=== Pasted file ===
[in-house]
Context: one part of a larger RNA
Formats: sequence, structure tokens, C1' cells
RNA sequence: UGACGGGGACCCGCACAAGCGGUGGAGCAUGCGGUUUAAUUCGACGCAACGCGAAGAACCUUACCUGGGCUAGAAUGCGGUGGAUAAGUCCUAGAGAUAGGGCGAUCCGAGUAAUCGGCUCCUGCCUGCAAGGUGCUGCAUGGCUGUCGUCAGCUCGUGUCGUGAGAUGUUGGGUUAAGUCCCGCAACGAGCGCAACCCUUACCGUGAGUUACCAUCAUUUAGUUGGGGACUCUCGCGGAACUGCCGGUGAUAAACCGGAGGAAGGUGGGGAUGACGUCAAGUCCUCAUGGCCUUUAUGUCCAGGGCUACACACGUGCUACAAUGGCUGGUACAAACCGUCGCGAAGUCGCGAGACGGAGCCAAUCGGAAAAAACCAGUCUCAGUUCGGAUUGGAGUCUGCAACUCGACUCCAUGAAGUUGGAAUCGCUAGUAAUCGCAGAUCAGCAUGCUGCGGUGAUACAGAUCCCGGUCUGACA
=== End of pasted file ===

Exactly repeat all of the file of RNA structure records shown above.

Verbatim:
[in-house]
Context: one part of a larger RNA
Formats: sequence, structure tokens, C1' cells
RNA sequence: UGACGGGGACCCGCACAAGCGGUGGAGCAUGCGGUUUAAUUCGACGCAACGCGAAGAACCUUACCUGGGCUAGAAUGCGGUGGAUAAGUCCUAGAGAUAGGGCGAUCCGAGUAAUCGGCUCCUGCCUGCAAGGUGCUGCAUGGCUGUCGUCAGCUCGUGUCGUGAGAUGUUGGGUUAAGUCCCGCAACGAGCGCAACCCUUACCGUGAGUUACCAUCAUUUAGUUGGGGACUCUCGCGGAACUGCCGGUGAUAAACCGGAGGAAGGUGGGGAUGACGUCAAGUCCUCAUGGCCUUUAUGUCCAGGGCUACACACGUGCUACAAUGGCUGGUACAAACCGUCGCGAAGUCGCGAGACGGAGCCAAUCGGAAAAAACCAGUCUCAGUUCGGAUUGGAGUCUGCAACUCGACUCCAUGAAGUUGGAAUCGCUAGUAAUCGCAGAUCAGCAUGCUGCGGUGAUACAGAUCCCGGUCUGACA